Help! It is Monday and I am faced with a list of priorities that is impossible to complete. There is the usual business of running academic affairs. At this time of year that clusters around graduation planning, student problems surrounding graduation, attending to the usual curricular issues (new programs, revisions and external evaluations thereof), program review and associated actions, personnel decisions, participation in events, and meetings of all kinds. Added to the mix this year are university assessments of our enrollment patterns (demographic dips), and the allocation of resources related to those facts and, now COVID-19 preparations. Whew!
I would like to complain, but I will not. What I am thinking about is a question I have raised in this column in the past … can we do less? I do not mean can we do more with less. I mean simply, can we just do less than we are doing now and still create a great educational experience?
Let’s face it; everyone’s to-do list is too long. I am not unique. The question is why are our to-do lists too long? Why do we consistently add things, without taking things off the list? Why do we think we can absorb new duties without dispensing with the existing ones? Why do we have no clearly defined ends to our goals so we can take them off our lists? I don’t know, but it is definitely time to try to figure it out.
Here are my starting points:
- How many events should a university have? Until now, many of us have operated on the assumption that things should happen organically so that everyone has the opportunity to host interesting talks, events, etc. The result is lots of good events with tiny audiences. There is no coherence to the programming, so there is no way to think about appropriate representation of our community. There are also budgets involved in all of them. Perhaps, we could consider a new planning model that sets the number and the budget and makes a clear and coherent plan. Maybe that plan could include a maximum number of events overall.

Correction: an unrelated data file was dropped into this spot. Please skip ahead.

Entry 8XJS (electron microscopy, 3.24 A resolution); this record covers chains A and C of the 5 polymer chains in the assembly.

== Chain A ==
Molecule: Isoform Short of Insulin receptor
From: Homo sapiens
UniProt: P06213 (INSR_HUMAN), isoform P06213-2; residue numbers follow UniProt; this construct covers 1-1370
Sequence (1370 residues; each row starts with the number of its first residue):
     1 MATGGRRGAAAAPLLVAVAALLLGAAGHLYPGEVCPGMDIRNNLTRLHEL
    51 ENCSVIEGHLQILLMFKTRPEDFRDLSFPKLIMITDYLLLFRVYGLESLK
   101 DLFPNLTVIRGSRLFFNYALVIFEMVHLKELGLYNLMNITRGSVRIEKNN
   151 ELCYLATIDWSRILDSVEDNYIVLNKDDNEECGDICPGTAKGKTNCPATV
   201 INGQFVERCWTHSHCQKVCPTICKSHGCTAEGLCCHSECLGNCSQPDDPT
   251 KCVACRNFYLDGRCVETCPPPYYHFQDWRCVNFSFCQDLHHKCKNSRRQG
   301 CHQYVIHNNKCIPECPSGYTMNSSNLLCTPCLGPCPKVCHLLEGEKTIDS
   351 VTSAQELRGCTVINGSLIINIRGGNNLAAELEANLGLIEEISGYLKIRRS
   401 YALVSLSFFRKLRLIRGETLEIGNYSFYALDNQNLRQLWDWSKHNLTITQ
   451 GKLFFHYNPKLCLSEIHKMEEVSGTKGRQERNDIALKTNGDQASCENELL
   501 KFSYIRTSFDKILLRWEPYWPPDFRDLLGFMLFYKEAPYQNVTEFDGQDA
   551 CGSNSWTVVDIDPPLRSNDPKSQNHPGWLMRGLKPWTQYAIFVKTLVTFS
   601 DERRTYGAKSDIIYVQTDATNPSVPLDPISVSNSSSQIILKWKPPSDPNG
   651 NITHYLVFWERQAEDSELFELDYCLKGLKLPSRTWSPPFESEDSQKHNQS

- How many clubs do we really need? Like events, we have tried to facilitate an environment where all interests can be met. This encourages action on the part of students in very productive ways. However, like the events, the participation is varied, there is no sense of balance of interests, and there are overlapping themes. Perhaps, we can set a few targets in this area, too.
- How many curricular options do we need? Without considering majors (yet), I notice that we have many options within majors, often overlapping. We also have lots of general education options for our students. This leads to a certain amount of sprawl with some courses oversubscribed and others with low enrollments. Perhaps we could focus on the heart of a discipline with just a few options. This might help us plan more coherent schedules that yield fewer cancellations.
- How much can we really cover in a semester? When we plan our syllabi, are we being overly optimistic? Are the goals set out achievable in a meaningful way? By meaningful, I mean something more than simply “covering” material. Instead, I’m hoping for some level of understanding and, ideally, a few “ahas.” When we consider that our students are taking four, five, and sometimes six courses in a semester, there is some doubt as to the room for true engagement. We may be setting up a situation in which students are forced to divide their attention so dramatically that little depth of understanding can be achieved.
- How many meetings do we really need? How long should those meetings be? Are they leading to action? I struggle with this one on a regular basis. It is important for me to have direct conversations with many university constituencies, but I am not sure all of those meetings are productive. I think, if I could reduce more of them to very clear and meaningful agendas, we could have fewer meetings and complete the work discussed in a timely manner. (NOTE: The next question must be how many committees do we really need.)
If we take seriously all of these questions, we might significantly reduce our to-do lists. Then we might even have time for lunch with our colleagues. Think of all the good work that gets done when there is actually time for lunch!